Review: Windows 7

Shock, horror!! Surely we don't do Window$ here?

No. I certainly haven't given M$ any money either. I have been providing some tech support to a friend with a new HP, Window$ 7 laptop, however. So here, almost year after release, my less-than-expert opinion on the Redmond Rocket.

So for a challenge, try to get data off a failing Celeron 500MHz laptop with Vista Home Basic. Runs as fast as frozen treacle, should never have had Vista installed on it. The motherboard gave up in protest on installing Vista Service Pack 2. Enter new Intel i3-mobile HP laptop with Windows 7 Home Premium and 2Gb of memory...

Boot speed: W-7 boots faster than Vista (how could it not), but slower than any of my Linux machines.

Interface: the familiar Aero interface with glossy and blurry-transparent effects is all shiny. I find myself preferring KDE 4.4! partly because it's still not quick and things stutter, even on the HP with decent graphics and 2Gb of memory. Yet another shock. Wide-screen on 15.6inches, it's got a personality disorder with big icons in the menus and the Quick-launch bar, but ridiculously tiny icons in the sys-tray. Including the ludicrous pop-out panel for the hidden icons.

Menus: Not slick at all, just one jumble of folders and programs in no discernible order except for new stuff tacked on the bottom. Small and fiddly to operate cascading menu entries - why is everything so narrow in such a small typeface? With the dubious track-pad on the HP, very difficult to hit the target. Peeing into a thimble from 10 feet would be easier.

File management: Windows Explorer in it's Vista/7 incarnation is an unforgivable mess. Menus turned off by default, toolbars not helpful, are the column attributes on random selection for each folder or something? 

File Searching: it's faster than Vista but that's comparing a sedan chair to a Honda Civic. I still want the Porsche. The filtering options are not as clear as I would like. Also I miss my 'search-dog' in the filters panel in XP. It was easy to apply multiple search filters there and the animated dog kept me amused. I find I'm watching a green progress bar building very very slowly to the right. It's worse on non-indexed locations.

Networking: W-7 found the HP's wireless adapter and Belkin router, configured them and only needed the WPK-PSA key to get hooked up to the internet. It still gives me nothing by way of a monitor of up- and down-load speed on the connection. HomeGroups might just make life simpler in future if I'm networking all-W-7 machines.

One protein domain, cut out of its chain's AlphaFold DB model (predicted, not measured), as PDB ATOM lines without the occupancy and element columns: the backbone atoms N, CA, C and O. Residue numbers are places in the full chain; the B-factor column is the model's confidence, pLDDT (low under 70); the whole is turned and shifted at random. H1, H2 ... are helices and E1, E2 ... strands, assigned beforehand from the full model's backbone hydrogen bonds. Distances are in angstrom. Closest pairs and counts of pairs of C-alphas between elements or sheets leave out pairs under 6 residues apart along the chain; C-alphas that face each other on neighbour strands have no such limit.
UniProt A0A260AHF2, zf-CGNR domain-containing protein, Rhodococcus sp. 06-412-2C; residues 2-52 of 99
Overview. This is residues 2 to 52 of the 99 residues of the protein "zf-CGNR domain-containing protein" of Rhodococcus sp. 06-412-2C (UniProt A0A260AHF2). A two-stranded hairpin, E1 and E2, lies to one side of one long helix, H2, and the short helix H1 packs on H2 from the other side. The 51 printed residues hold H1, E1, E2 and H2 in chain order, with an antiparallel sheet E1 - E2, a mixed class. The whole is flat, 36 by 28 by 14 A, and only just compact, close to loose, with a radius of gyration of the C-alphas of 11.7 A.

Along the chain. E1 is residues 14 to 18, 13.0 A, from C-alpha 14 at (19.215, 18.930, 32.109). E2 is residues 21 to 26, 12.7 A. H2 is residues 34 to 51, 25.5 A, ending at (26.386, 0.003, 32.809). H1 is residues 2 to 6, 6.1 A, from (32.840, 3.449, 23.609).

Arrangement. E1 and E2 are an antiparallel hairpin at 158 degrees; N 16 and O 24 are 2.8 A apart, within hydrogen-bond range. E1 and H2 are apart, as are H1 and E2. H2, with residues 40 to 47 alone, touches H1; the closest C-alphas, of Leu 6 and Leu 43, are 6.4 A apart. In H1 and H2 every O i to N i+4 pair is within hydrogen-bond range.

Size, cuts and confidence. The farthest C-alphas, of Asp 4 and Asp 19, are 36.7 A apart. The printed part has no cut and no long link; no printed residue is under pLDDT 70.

Browsing: Internet Explorer 8 is functional and I actually like it more than the laptop's owner. It's a competant enough browser, if a little insecure... We put Firefox straight on and set to default. That doesn't stop applications seeking updates launching into IE8, regardless of settings, though.

Security: Windows Defender works well enough, spotted a bit of nag-ware we wanted rid of and took care of it. Windows Update is, well, Windows Update; it's only as good as the patches supplied. They are both faster than the Vista versions. Windows Firewall also does its' job. Windows 7's Action Center (not the best name, but...) does a good job of compressing all of Windows' update/alert notifications into one panel with one icon.

I rescued the disk from the old machine, mounted it in an external USB-SATA enclosure, thinking that the Window$ Easy Transfer (WET) utility in W-7 would take charge and import all the data and settings. Unfortunately WET assumes that it's been run on the old machine prior to import, so it actually has no concept of importing from a backup drive.

So I had to do it the old fashioned way with a file manager.

I removed the MS-Office 2007 trial edition and downloaded Open Office (which is quick). I binned Norton Internet Security and installed AVG 8.5 to run alongside the Windows Firewall, which is perfectly adequate for the casual user.

Then I hit the problem with Thunderbird unable to migrate profiles on it's own; fortunately I was able to lookup which folders to copy from where on the old drive to the new, then point Thunderbird to them under a new default profile.

Fortunately the HP PSC1200-series multi-function printer drivers downloaded and installed right first time.

I removed as much of the trial-ware and nag-ware as I could. Tweaked the Start-up applications list. That left me with more than I would like and a large list of running services, some of which I still couldn't identify. As a result the PC was faster when I finished than when it came out the box. But I expected it to fly. It doesn't. I don't know where the W-7 code drains the horsepower I just know an i3 machine like this should be quicker.

Don't go there. No, really. Don't go there... Twenty years of IT at home and work and I'm still confused.

It may be 'Vista done right': quicker, shinier, more reliable. It's not enough for me. It still carries the Vista baggage I don't like and lacks the XP facilities I do. The new W-7 features aren't all evident or easily discovered unless you get the guided tour. Which may be just as well as some behaviours of 'drag and drop' result in 'pin to the taskbar', not 'launch and open'. At risk of sounding nostalgic, we seem to have gained in complexity without any payback in usability or productivity. Yes, it works, but so does a wheelbarrow.  I still want the Porsche.  RC